There are two commodities that have my keen interest and attention at the start of 2022: rice futures and hog futures. Due to a combination of lower supplies and potential for steady to higher demand, these are two commodity markets which may have the ability for prices to ignite higher in the coming months.
Taking a step back to look at where prices have been over the past two years, hog futures have experienced a very dramatic price range. After the pit fall aftermath of COVID disruptions in early 2020, hog futures traded as low as 37.00 to as high as 123.07 in June of 2021. Currently front month February 2022 hogs are trading near $81.10 while the deferred contracts are up near $100.00.
Hog futures have both strong demand and tighter supplies into next year as aspects of price support going forward.
Reduced hog supplies
On the supply side, according to the most recent Hogs and Pigs report from USDA, all hogs and pigs in the United States are down 4% from the year prior.
Two events occurred in 2021 which contributed to the reduction of supplies. Porcine Reproductive and Respiratory Syndrome affected the American hog supply in 2021. PRRS is a disease that has two major outcomes: reproductive impairment and respiratory disease in pigs of any age, ultimately leading to increased death loss.
Something else that popped up on the Hogs and Pigs report was that there was not an increase in the breeding herd. This means after dealing with PRRS, and even with an increase in prices, U.S. producers elected to not expand the herd.
Now heading into 2022, PRRS is already again rearing its ugly head on hog farms across the Midwest, which may lead to additional reductions of supplies. From a global perspective, African Swine Fever continues to also be a potential threat. In the past week, ASF was found in a wild boar in Hong Kong, and also in a wild boar in Italy. It would be detrimental to the U.S. hog herd should it be found and spread in the U.S.
Even without the issue of disease, first quarter hog production in the U.S. is already expected to be down 3.9% from last year, with second quarter hog production also expected to be lower, down 2% from last year.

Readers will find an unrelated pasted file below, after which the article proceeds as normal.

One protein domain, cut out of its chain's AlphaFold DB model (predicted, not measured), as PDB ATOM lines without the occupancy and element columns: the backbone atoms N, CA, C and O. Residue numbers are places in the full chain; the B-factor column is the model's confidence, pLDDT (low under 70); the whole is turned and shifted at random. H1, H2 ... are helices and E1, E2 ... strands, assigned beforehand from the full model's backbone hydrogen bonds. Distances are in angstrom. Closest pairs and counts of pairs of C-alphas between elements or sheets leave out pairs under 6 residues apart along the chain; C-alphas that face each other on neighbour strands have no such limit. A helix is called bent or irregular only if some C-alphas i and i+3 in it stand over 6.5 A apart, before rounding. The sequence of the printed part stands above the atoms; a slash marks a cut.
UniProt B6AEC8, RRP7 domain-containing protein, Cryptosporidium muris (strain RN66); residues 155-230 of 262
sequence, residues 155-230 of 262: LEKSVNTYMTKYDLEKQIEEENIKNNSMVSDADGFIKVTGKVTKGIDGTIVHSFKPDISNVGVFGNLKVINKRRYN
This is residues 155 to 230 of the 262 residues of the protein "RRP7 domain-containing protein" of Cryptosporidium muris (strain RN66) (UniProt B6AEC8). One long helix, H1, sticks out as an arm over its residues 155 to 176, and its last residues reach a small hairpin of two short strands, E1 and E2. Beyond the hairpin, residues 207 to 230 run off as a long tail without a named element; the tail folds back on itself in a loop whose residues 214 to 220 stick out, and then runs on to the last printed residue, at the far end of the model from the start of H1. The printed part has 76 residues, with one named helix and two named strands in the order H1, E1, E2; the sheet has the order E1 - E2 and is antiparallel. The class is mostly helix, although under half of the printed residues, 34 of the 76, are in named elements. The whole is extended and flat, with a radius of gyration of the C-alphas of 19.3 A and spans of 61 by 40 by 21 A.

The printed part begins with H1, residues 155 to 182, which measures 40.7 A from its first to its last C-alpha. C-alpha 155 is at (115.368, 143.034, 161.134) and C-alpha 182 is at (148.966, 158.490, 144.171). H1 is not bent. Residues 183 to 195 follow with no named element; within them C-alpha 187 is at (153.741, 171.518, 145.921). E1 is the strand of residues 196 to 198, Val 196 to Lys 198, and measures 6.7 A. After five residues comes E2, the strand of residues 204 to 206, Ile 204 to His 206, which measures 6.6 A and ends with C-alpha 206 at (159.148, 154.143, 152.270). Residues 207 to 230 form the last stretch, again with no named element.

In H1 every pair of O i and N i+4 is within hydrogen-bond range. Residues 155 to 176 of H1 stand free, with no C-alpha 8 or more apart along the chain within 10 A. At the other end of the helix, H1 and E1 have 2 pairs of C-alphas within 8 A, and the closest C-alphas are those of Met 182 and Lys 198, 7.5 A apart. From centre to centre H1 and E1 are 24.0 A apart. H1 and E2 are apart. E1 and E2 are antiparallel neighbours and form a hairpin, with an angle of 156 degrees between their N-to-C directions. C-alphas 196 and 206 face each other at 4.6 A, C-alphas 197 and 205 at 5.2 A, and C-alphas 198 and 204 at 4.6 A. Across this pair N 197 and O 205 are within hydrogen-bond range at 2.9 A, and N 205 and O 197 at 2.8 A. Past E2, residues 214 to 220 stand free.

From a technical chart perspective, continuous monthly hog futures charts posted a bullish key reversal in December. This can be viewed as a technical bottoming signal; however, fresh bullish news is needed to now keep that upward momentum going.
Rice demand swings
If you remember back to the initial market reaction to COVID in early 2020, rice futures screamed higher as consumers raced to the grocery store to buy toilet paper and other grocery staples like rice. Store shelves were emptied out, and prices peaked due to a combination of sudden demand and market euphoria. Since peaking at $23.56 per cwt in June of 2020, rice futures bottomed at $11.21 per cwt just one month later. Over the past year, rice futures have been inching higher with prices most recently near $14.50 per cwt.
A few things in rice have my interest, technically speaking. On a continuous monthly chart, prices posted bullish reversals in both September 2021 and November 2021, signifying that potentially a large price low might be trying to occur, with a potential upside target of closer to the $17.00 per cwt area in the coming months should the fundamentals dictate.
Fundamentals are starting to lean friendlier to rice futures. According to the most recent USDA report, ending stocks are now pegged at 33 million cwt, down 1.5 million cwt from the month prior, and down a whopping 24% from year ago levels. Global ending stocks are starting to slowly trend lower as well due to lower production in Mali and Sri Lanka, while global consumption continues to trend higher at 510 million tons, which according to the USDA, is a record.
And I have a sneaking suspicion that demand for U.S. rice will increase in the coming months by U.S. consumers as grocery bills are up dramatically from year ago levels due to inflation. If the consumer is on a limited budget for groceries, substitutions will need to be made and creative tweaks will be made in the kitchen to accommodate. I feel rice will be the recipient of increased demand due to its overall lower cost, ease in use of cooking, and ability to fill plates of hungry children and families.
Lastly, planted rice acres in the U.S. seem hover between 2.5 and 3 million acres. Converting a field to rice production is a process due to the unique irrigation methods, water management, and levees that are involved in the growing process. Therefore, if demand increases, supply may be slow to follow on an increase simplly due to the nature and extent that encompasses rice production.
Ultimately time will tell, yet rice futures and hog futures may have some serious potential.
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